By the poor joining it is meant that the conductive metals (solder) filled in the holes of the film are not joined and transferred to the pad patterns and left in the holes of the film, or not joined and transferred to the pad patterns although they are removed off.

By the shortcircuit defect, it is meant that the conductive metals are transferred to the pad patterns and joined and transferred thereto but shortcircuit (bridging) occurs between the pad patterns to cause electrical defects.

The pressurizing plate 14 is made of a material which is has no affinity to the conductive metals 3a, for example, a stainless steel plate or a ceramic plate for the solder conductive metals 3a.

Patent Citations
Cited PatentFiling datePublication dateApplicantTitle
US4209893 *Oct 24, 1978Jul 1, 1980The Bendix CorporationSolder pack and method of manufacture thereof
US4664309 *Jun 30, 1983May 12, 1987Raychem CorporationChip mounting device
US4705205 *May 14, 1984Nov 10, 1987Raychem CorporationResilient connection; circuit boards
US4906823 *Jun 3, 1988Mar 6, 1990Hitachi, Ltd.Solder carrier, manufacturing method thereof and method of mounting semiconductor devices by utilizing same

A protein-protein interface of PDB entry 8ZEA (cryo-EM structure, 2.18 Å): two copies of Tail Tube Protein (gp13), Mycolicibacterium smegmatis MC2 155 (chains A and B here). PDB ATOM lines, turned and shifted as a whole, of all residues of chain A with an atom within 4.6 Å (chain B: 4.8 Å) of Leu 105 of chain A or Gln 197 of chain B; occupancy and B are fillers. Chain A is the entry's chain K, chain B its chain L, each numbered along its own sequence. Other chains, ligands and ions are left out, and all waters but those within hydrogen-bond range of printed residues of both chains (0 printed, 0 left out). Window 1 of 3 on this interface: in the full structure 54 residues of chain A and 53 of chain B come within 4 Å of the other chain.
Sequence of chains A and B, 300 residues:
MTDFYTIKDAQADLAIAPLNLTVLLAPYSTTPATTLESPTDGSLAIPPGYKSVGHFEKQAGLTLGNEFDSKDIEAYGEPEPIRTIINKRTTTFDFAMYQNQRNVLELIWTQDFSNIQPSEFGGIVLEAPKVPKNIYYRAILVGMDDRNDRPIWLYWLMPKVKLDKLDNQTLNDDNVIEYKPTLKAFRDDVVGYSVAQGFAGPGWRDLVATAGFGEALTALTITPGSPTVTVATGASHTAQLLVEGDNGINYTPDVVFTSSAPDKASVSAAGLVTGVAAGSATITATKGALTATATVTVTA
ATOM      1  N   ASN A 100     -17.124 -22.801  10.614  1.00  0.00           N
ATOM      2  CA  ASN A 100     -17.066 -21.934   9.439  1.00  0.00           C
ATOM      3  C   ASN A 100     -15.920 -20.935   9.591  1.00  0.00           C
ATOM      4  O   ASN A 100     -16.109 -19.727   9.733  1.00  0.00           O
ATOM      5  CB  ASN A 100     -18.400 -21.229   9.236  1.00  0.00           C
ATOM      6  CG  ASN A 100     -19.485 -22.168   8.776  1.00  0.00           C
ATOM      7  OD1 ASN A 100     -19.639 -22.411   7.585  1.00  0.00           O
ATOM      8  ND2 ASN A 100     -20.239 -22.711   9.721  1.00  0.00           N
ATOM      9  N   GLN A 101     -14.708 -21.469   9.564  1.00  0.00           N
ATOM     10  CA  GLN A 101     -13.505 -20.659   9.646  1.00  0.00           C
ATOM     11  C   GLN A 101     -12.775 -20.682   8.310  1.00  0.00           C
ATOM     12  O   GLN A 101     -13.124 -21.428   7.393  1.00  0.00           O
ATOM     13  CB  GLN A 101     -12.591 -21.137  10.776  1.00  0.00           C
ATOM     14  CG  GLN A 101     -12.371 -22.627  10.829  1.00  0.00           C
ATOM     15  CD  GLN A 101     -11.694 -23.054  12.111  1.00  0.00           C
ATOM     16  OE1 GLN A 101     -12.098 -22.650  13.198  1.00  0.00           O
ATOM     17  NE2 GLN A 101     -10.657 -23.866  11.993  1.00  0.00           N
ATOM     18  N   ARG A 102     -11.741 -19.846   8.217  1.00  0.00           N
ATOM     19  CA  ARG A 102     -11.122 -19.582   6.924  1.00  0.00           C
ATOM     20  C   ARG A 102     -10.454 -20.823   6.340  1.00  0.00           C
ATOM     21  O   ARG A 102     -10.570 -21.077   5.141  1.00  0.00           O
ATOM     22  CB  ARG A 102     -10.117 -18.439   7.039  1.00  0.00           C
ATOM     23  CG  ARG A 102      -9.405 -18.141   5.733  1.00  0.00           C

US5075965 *Nov 5, 1990Dec 31, 1991International Business MachinesLow temperature controlled collapse chip attach process
US5116228 *Oct 23, 1989May 26, 1992Matsushita Electric Industrial Co., Ltd.Method for bump formation and its equipment
GB2177642A * Title not available
JPS6473625A * Title not available
Non-Patent Citations
Reference
1 *Denshi Zairyo, Nov. 1992, pp. 28 35.
2Denshi Zairyo, Nov. 1992, pp. 28-35.
3 *IBM TDB vol. 32, No. 6B, Nov. 1989.
4 *IBM Technical Disclosure Bulletin, Ball and Chip Placement Wafer, vol. 30, No. 7, Dec. 1987, pp. 124 125.
5IBM Technical Disclosure Bulletin, Ball and Chip Placement Wafer, vol. 30, No. 7, Dec. 1987, pp. 124-125.
6 *Nikkei Electronics, Feb. 17, 1992, pp. 104 105.
7Nikkei Electronics, Feb. 17, 1992, pp. 104-105.
Referenced by
Citing PatentFiling datePublication dateApplicantTitle
US5718361 *Nov 21, 1995Feb 17, 1998International Business Machines CorporationApparatus and method for forming mold for metallic material
US5854512 *Sep 20, 1996Dec 29, 1998Vlsi Technology, Inc.For packaging an integrated circuit die
US6000126 *Mar 29, 1996Dec 14, 1999General Dynamics Information Systems, Inc.Method and apparatus for connecting area grid arrays to printed wire board
US6029882 *Apr 27, 1998Feb 29, 2000International Business Machines CorporationPlastic solder array using injection molded solder